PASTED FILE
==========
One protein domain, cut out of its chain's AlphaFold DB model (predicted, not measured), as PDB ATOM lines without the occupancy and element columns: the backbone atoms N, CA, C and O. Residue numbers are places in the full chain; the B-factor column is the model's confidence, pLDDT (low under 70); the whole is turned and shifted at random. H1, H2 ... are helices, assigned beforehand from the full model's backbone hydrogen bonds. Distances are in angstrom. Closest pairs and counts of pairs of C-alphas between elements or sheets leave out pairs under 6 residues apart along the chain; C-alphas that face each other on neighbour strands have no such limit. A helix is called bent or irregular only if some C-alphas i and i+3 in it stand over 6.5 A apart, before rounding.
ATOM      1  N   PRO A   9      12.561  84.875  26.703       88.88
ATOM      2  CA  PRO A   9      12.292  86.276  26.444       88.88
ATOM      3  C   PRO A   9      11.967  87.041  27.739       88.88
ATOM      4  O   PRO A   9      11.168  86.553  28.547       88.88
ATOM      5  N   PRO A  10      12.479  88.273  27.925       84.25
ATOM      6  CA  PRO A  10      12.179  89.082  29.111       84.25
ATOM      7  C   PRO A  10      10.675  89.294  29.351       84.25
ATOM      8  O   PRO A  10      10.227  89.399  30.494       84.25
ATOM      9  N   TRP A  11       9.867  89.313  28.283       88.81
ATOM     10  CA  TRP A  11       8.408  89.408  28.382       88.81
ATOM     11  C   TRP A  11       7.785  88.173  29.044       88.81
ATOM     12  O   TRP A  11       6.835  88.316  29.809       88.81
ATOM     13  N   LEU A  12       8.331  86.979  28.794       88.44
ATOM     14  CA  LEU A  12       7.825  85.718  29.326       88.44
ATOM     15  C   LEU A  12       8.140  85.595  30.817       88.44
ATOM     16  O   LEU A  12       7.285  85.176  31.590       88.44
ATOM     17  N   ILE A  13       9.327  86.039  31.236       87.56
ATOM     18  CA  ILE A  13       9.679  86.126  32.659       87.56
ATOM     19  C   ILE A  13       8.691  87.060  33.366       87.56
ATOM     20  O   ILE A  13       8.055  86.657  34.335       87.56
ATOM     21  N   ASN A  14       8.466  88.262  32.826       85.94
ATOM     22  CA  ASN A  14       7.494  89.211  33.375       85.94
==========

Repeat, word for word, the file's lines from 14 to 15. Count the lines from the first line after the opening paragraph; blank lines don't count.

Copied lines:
ATOM     14  CA  LEU A  12       7.825  85.718  29.326       88.44
ATOM     15  C   LEU A  12       8.140  85.595  30.817       88.44